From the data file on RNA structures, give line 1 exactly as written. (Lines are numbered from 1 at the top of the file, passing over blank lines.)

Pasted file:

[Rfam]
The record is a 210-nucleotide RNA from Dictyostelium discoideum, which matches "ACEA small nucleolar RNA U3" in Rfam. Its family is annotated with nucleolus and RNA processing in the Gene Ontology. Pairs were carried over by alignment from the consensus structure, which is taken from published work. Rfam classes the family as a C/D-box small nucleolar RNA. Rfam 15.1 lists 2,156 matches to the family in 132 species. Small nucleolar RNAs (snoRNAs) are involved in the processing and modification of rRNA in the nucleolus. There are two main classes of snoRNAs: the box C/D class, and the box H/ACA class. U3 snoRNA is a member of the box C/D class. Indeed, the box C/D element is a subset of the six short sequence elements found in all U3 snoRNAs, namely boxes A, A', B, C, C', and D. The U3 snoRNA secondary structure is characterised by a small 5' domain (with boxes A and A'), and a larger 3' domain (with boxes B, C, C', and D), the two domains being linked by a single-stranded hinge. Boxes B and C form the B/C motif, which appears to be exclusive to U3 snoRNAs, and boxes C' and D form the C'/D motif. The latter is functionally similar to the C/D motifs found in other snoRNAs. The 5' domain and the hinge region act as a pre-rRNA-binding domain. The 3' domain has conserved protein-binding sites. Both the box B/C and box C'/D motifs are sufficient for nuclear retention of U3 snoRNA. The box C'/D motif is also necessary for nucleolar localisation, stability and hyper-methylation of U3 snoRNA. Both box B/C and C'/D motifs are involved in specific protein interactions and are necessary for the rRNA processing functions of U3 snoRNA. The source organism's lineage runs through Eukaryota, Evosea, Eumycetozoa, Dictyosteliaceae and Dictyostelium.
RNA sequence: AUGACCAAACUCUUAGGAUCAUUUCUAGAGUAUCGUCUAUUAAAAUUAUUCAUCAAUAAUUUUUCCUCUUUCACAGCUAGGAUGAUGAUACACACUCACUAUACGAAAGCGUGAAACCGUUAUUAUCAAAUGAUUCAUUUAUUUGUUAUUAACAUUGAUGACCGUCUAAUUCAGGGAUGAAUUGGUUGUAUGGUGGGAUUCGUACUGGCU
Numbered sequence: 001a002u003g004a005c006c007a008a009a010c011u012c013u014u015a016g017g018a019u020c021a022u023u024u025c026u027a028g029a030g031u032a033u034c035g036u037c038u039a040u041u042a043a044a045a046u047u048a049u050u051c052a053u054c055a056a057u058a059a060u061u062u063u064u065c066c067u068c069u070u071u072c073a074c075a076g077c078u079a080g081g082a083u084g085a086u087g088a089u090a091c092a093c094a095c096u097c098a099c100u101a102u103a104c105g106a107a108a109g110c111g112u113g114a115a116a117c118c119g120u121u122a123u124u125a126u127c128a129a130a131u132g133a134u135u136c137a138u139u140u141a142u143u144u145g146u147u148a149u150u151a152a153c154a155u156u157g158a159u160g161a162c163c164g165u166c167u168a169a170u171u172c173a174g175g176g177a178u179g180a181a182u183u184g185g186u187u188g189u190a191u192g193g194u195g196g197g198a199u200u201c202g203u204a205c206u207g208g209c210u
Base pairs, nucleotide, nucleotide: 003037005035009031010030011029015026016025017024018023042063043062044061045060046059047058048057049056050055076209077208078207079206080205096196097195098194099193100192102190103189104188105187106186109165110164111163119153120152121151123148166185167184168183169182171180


[Rfam]